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Straight from the Specialists

A shortcut to industrial recovery

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(Any opinions expressed here are those of the author and not of Thomson Reuters)

A worker sprays water over piles of coal at Mundra Port Coal Terminal in the western Indian state of GujaratThe rate of growth in infrastructure industries falling to 2.6 percent in FY2013-14 came as a shock. That’s because these industries had been consistently growing at relatively high rates in the previous three years, in spite of the drop in production in other industries.

Infrastructure industries include coal, crude oil, natural gas, refinery products, fertilizer, steel, cement and electricity. Production of natural gas has been shrinking since FY2011-12. Even so, the infrastructure group maintained steady growth between 5 percent and 6 percent. The sharp drop last year was caused by lower growth in the steel and cement industries.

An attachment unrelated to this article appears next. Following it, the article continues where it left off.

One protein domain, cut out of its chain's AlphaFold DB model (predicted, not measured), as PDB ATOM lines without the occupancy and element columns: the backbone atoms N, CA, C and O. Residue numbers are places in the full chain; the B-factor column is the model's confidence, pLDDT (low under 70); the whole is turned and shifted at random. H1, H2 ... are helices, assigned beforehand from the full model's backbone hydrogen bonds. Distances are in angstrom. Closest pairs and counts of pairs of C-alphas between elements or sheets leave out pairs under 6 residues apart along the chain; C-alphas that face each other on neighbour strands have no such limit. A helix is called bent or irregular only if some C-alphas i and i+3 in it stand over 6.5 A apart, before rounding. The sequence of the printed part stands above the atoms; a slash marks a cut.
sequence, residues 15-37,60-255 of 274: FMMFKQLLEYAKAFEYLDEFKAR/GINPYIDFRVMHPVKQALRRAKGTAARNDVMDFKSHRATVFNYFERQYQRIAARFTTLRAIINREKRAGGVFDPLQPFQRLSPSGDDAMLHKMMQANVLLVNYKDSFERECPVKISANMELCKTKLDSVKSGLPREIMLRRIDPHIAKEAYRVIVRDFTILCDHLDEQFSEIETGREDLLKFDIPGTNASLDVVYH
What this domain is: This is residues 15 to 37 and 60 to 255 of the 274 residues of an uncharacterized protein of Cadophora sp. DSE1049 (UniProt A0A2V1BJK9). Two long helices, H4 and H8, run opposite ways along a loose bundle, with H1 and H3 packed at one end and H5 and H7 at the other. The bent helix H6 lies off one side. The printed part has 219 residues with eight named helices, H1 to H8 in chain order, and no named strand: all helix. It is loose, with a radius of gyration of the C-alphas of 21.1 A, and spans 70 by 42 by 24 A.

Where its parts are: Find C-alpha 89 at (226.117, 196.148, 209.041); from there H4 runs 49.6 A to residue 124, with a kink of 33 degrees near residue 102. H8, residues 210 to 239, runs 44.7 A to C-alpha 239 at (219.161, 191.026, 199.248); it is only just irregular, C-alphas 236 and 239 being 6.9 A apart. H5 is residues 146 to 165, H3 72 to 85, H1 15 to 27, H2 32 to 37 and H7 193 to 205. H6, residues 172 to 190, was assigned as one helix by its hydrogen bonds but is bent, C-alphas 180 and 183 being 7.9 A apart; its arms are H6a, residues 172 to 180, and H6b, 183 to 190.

That apparently is an indication that construction activity is on the decline and steel-consuming industries such as capital goods and automobiles had cut production. Construction had been a stimulant for industrial growth because it generates demand for a variety of goods and services.

Construction activity was expanding at about 11 percent until 2011 but slowed drastically to less than 2 percent in the last two years. Demand for housing was affected by inflated EMIs from the rise in interest rates.

India market weekahead – Partial profit-booking may be prudent before election results

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(Any opinions expressed here are those of the author and not of Thomson Reuters)

The so-called “rally of hope” stuttered during the week as Indian markets turned volatile. The Nifty closed at 6695, down 1.30 percent. The fear of the El Nino effect and the IMD forecast of below-normal rainfall seems to have made investors cautious.